The Sirens of Titan – The “sirens” themselves function on several levels, they are literally the ones whose “song” “lures” Constant to being his journey, seemingly in order to lead him into disaster like their mythical namesakes. I feel like their description as white, brown, and gold is a reference to the brown-skinned, golden-eyed Martians of The Martian Chronicles. It’s entirely possible since Bradbury’s stories were being published when Vonnegut was writing this novel.

The Girl in White – The little girl in white on the all-white pony is a symbol is Beatrice’s hard-fought purity, it is also her hubris.

Time – The words between timid and Timbuktu, ostensibly. The saying “here to Timbuktu” also means, colloquially, from here to no where or endlessness, foreshadowing the events of the novel.

Moncrief – It’s unlikely but I would be very happy if the Rumfoord’s butler was named after Algernon Moncrieff of The Importance of Being Ernest by Oscar Wilde. Probably not though.

Probable Tropes

Lady and the Tramp – (or Beauty and the Beast) That Beatrice and Malachi will end up together is a set piece, the idea of the delicate lady and the boorish man falling in love, is a familiar trope. Possibly a play on “the reformed rake” trope from 18th c. literature that Richardson wrote against (see also Clarissa).

“Unstuck” in Time – A Vonnegut-specific trope wherein a character exists in multiple places in time and various times; no longer on a linear path this character (Rumfoord) is generally bored by the petty goings on of the linear time folk.

Noblesse Oblige – French for “nobility obliges.” Vonnegut is playing with this trope in this chapter and entire novel, from Merriam-Webster: “the idea that people who have high social rank or wealth should be helpful and generous to people of lower rank or to people who are poor.” In this case Rumfoord is both knowledge-rich and literally wealthy.

Like Holograms – The “materializations” of Rumfoord engage with a long history of holograms and hologram-like entities in science fiction.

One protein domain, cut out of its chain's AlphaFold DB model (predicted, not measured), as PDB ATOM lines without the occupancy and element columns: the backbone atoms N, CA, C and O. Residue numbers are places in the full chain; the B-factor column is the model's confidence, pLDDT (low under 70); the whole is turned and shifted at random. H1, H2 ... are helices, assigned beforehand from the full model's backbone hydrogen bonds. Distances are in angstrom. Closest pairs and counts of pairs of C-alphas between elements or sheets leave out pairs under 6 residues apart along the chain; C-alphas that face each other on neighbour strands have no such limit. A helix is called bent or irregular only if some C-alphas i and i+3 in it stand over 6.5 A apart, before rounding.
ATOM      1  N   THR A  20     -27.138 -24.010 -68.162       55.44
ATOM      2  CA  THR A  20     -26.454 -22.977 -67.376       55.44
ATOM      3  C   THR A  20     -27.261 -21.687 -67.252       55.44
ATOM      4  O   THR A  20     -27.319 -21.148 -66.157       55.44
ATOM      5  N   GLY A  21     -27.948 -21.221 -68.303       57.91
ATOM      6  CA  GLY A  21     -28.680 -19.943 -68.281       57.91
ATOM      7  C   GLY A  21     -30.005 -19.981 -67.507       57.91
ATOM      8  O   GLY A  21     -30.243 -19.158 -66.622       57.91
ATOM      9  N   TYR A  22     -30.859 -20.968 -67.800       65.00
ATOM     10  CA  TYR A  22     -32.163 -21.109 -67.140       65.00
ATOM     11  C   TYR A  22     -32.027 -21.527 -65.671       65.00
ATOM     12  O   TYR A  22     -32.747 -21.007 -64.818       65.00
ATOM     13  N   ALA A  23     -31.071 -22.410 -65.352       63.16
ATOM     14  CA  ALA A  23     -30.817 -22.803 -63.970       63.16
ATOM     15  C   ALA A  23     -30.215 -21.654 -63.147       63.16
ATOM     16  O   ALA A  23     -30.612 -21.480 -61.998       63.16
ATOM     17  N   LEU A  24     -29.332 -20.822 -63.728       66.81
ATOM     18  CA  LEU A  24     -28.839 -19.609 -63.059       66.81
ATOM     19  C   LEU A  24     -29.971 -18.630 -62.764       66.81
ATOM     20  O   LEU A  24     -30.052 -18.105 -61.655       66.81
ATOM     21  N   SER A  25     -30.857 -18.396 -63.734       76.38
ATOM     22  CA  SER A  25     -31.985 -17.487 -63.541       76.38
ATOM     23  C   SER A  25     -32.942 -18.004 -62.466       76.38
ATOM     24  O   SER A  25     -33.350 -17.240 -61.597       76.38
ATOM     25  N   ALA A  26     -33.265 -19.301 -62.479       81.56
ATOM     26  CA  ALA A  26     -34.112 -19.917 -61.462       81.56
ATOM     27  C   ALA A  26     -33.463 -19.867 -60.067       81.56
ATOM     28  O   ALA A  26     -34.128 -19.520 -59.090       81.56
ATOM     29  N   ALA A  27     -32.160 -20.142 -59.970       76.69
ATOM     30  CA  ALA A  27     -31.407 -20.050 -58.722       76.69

If you’re studying literature at any level then you must note the following: if a book contains epigraphs then those epigraphs are significant. For Chapter 1 the epigraph reads:

“I guess somebody up there likes me.” – Malachi Constant

This, which we can abbreviate to “luck,” is incredibly important for Malachi’s character, so important that this phrase essentially bookends the text. Additionally, it is this belief in luck as a link to heaven that determines the orbit of the major characters around one another.

Since there will be no better time to discuss it the book itself has an epigraph:

“Every passing hour brings the Solar System forty-three thousand miles closer to Globular Cluster M13 in Hercules — and still there are some misfits who insist that there is no such thing as progress.” – Ransom K. Fern

The quote is from Ransom K. Fern who has not formally been introduced to us, but he is a character in the novel and the manager of Malachi’s assets. The book itself can be seen as a struggle of characters to progress, and while it seems at many points as if the are going no where, at the end they’ve traveled incredibly far in many different senses of the word.


Ho, hum, on to the plot.

The novel opens with the line: “Everyone now knows how to find the meaning of life within himself.” It’s so easy to forget that the novel was published in 1959 until we run into terms like “within himself,” which now would read “themselves” more likely than not, though he quickly adds that it is “men and women” who have access to this information. Vonnegut is not known for writing women’s stories and he doesn’t need to be, I’m not asking that of him, but it jars me out of the reading a touch because I am not a himself. Regardless, he continues in this style to describe a time before life made perfect sense and this is when our story takes place. He continues in a simple style, with many paragraphs that are single lines, creating a poetry-like feeling.

We then find out that the story is set in “the Nightmare Ages, falling roughly, give or take a few years, between the Second World War and the Third Great Depression.” Arguably this would be now-ish if you’re willing to concede that circa 2007 was the start of the Second Great Depression. Vonnegut ignores technology which ends up being brilliant because there are no rotary phones or typewriters in the distant future distracting us from our suspension of disbelief (I’m looking at you The Martian Chronicles).

The narrative zooms in on crowd waiting for Winston Niles Rumfoord and Kazak (though we don’t have their names yet) to materialize inside the Rumfoord mansion. The crowd is surly because they want to know the future, the mysteries of life, and all that sort of thing. The reader learns that this has been happening every 59 days for nine years and that Mrs. Beatrice Rumfoord has never allowed anyone inside during this event, no matter how important they are, until today.

Walled up inside her mansion Beatrice Rumfoord makes a report after 24 hours have passed and it is invariably brief. There is a reference to an “Alice-in-Wonderland door in the west wall,” just to note an additional allusion for those interested. The reports are described as “peevish,” which is so perfect for Beatrice’s character. This is also where the reader learns that Rumfoord can see the past and future clearly, but someone is not interested in sharing that information with others.